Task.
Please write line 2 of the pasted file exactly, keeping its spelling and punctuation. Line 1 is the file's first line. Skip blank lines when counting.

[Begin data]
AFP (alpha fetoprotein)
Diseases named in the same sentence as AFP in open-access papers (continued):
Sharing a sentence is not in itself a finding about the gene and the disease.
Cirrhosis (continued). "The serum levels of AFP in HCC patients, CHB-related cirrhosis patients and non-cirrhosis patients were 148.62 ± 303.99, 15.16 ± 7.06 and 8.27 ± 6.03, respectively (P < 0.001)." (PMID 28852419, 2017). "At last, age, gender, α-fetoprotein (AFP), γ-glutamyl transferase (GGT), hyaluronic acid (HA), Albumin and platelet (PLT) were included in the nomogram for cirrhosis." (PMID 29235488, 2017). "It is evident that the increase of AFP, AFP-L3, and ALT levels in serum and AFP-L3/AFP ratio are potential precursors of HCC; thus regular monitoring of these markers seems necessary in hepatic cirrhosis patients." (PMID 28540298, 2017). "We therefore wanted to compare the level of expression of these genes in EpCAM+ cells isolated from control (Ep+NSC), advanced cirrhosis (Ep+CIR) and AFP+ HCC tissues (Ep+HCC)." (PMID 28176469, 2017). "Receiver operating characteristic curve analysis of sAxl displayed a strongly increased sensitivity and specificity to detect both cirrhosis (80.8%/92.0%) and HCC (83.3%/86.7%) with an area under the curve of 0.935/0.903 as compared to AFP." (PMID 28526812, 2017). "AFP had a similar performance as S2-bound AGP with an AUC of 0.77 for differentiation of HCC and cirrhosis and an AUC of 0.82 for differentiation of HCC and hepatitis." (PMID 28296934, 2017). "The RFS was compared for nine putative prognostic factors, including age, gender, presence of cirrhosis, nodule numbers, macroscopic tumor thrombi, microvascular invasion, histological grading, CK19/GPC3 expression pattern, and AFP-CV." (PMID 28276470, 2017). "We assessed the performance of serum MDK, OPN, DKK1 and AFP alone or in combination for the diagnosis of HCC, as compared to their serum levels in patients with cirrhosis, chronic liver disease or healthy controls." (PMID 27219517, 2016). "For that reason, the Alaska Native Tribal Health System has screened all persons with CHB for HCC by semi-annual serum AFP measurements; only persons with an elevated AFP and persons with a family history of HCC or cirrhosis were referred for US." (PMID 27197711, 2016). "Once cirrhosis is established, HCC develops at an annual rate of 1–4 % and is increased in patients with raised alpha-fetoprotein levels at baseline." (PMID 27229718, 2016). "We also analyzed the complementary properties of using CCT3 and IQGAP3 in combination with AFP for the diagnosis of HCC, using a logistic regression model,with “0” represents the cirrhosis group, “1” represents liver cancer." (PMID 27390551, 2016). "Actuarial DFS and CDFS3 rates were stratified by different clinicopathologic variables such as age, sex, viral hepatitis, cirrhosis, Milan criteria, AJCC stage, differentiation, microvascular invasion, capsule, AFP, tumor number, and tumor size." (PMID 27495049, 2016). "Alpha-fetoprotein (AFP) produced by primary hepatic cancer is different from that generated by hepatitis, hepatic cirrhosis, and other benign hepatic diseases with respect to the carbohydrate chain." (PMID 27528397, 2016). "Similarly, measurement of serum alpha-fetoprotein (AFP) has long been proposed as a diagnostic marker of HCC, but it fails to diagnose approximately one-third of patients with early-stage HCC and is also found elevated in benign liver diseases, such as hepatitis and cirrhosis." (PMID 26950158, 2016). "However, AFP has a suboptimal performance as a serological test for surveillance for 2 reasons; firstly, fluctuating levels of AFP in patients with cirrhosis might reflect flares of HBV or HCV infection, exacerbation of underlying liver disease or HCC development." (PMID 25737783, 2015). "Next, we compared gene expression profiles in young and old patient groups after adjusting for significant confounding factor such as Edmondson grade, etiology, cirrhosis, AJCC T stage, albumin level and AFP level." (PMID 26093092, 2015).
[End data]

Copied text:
Diseases named in the same sentence as AFP in open-access papers (continued):